Your mention of watermelon surely made me "drool." There isn't much I like better than a good cold melon on a hot day. Guess we'll have to include that in when we go on some of our canyon parties and picnics, huh? I received a small photo of Hazel in her cap and gown. She said she was sending a large one to you for us.

Well my sweetheart, I've got to be going now if I get this mailed. I promise to get a letter to you just as soon as I can, which shouldn't be long. Hope you will be able to keep cheerful and happy in the meantime. Judging from your recent letters, you seem to be feeling a little better now. I surely hope so. I love you very much, my darling wife, and think and pray for you always. I love you, Perry

July 22, 1945

My Darling Wife,

This is another Sunday and I think this is about the hottest day we've had on this trip. Almost as hot as some of those days in LA. Not nearly as pleasant though. We just got through holding our church services. I imagine it will be our last one because I think our passengers will soon be getting off.

I was talking to the chaplain's assistant the other day, the one who called you up, and he said he noticed especially what a good, very sweet voice you had. I thought it was rather coincidental because you had mentioned that he had a good voice too.

My darling, I have just reread several of your last sweet letters. They were so very sweet. I enjoy them every time I read them. I realize so much more all the time what a dear, sweet wife I have and only want one thing and that is to be with you and our little home and children. I love you so very much, my darling, you are the only one I can think of.

I think I sometimes go around here looking rather glum, but it is only because I am thinking so strongly of you. When I am finally out of the Navy, I hope I will never have to leave you again. I'm sure I won't if I have anything to say about it.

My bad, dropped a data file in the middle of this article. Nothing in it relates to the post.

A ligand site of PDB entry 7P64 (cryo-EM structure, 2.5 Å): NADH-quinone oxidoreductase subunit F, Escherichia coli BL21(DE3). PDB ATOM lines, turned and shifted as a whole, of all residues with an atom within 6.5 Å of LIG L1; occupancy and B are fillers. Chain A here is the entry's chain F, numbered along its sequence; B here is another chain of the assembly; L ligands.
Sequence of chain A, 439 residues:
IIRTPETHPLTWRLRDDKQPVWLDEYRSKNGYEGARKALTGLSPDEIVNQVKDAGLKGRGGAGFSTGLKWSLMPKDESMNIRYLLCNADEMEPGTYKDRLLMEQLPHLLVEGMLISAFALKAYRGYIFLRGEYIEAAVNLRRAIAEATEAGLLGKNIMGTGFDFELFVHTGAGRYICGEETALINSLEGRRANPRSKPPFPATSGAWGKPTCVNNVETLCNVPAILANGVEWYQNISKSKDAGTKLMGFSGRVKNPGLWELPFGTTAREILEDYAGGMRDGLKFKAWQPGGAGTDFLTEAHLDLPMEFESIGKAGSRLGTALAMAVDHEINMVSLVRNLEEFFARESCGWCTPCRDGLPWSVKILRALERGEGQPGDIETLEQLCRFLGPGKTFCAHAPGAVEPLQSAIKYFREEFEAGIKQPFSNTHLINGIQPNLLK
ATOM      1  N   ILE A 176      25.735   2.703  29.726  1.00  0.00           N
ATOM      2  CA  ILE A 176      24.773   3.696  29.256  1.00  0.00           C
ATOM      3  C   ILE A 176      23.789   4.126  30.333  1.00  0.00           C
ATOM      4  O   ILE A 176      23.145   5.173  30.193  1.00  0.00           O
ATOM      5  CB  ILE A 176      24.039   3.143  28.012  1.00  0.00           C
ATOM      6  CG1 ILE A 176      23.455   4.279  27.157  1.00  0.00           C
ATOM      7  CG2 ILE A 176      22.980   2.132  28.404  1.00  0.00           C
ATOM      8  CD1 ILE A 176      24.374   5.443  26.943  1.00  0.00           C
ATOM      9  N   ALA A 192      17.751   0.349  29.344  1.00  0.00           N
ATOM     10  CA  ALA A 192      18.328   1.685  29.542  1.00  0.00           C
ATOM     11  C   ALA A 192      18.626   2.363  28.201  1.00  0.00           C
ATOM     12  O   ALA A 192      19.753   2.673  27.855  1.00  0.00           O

I received a letter from those people back in Sioux Falls. (Mr. & Mrs. Wood) They sent me some pictures of their little kids. The two little girls sent me a special card with little pansies on it. I taught them the song "Little Purple Pansies." That's pretty sweet, don't you think?

My sweetheart, I'll close now, but will go on thinking of you just the same. Nothing can stop me from doing that. I love you very much and will love you forever. Always Yours, Perry

July 23, 1945

My Darling Gene,

I'm hoping that soon we'll get rid of our passengers and then things won't be so crowded so I can sit down to write you and be able to think and concentrate a little better. I'm also hoping I'll get this off to you tomorrow as well as receive some, but I'm not sure. I love your letters so much. That is all I have to look forward to from one day to the next and from one place to the next destination. I was disappointed they didn't have that course I put in for. It would have kept my mind occupied. I'm going to put in for something else though that will be useful to me.